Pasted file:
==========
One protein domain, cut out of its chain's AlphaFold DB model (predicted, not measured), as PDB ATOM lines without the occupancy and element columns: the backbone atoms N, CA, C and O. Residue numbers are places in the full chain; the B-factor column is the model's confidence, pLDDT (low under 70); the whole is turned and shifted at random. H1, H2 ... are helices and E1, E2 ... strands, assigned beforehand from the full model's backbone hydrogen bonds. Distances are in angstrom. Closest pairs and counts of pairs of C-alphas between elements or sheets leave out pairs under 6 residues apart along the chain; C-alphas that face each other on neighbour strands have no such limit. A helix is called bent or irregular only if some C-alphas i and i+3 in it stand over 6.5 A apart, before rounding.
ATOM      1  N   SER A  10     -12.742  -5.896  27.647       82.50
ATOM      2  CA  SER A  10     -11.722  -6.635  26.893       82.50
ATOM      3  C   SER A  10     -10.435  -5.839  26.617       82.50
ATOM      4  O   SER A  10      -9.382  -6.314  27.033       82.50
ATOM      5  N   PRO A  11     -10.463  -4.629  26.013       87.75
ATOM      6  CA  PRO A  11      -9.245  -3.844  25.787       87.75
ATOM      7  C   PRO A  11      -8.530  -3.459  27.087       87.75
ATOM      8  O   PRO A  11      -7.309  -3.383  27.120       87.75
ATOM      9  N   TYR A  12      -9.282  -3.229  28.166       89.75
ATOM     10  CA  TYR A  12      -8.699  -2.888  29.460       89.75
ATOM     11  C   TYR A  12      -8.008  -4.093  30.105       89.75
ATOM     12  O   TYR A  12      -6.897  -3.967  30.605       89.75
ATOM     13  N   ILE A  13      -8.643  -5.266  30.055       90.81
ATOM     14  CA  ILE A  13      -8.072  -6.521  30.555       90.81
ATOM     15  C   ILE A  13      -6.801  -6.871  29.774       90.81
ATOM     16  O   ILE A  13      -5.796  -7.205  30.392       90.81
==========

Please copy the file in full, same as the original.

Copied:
One protein domain, cut out of its chain's AlphaFold DB model (predicted, not measured), as PDB ATOM lines without the occupancy and element columns: the backbone atoms N, CA, C and O. Residue numbers are places in the full chain; the B-factor column is the model's confidence, pLDDT (low under 70); the whole is turned and shifted at random. H1, H2 ... are helices and E1, E2 ... strands, assigned beforehand from the full model's backbone hydrogen bonds. Distances are in angstrom. Closest pairs and counts of pairs of C-alphas between elements or sheets leave out pairs under 6 residues apart along the chain; C-alphas that face each other on neighbour strands have no such limit. A helix is called bent or irregular only if some C-alphas i and i+3 in it stand over 6.5 A apart, before rounding.
ATOM      1  N   SER A  10     -12.742  -5.896  27.647       82.50
ATOM      2  CA  SER A  10     -11.722  -6.635  26.893       82.50
ATOM      3  C   SER A  10     -10.435  -5.839  26.617       82.50
ATOM      4  O   SER A  10      -9.382  -6.314  27.033       82.50
ATOM      5  N   PRO A  11     -10.463  -4.629  26.013       87.75
ATOM      6  CA  PRO A  11      -9.245  -3.844  25.787       87.75
ATOM      7  C   PRO A  11      -8.530  -3.459  27.087       87.75
ATOM      8  O   PRO A  11      -7.309  -3.383  27.120       87.75
ATOM      9  N   TYR A  12      -9.282  -3.229  28.166       89.75
ATOM     10  CA  TYR A  12      -8.699  -2.888  29.460       89.75
ATOM     11  C   TYR A  12      -8.008  -4.093  30.105       89.75
ATOM     12  O   TYR A  12      -6.897  -3.967  30.605       89.75
ATOM     13  N   ILE A  13      -8.643  -5.266  30.055       90.81
ATOM     14  CA  ILE A  13      -8.072  -6.521  30.555       90.81
ATOM     15  C   ILE A  13      -6.801  -6.871  29.774       90.81
ATOM     16  O   ILE A  13      -5.796  -7.205  30.392       90.81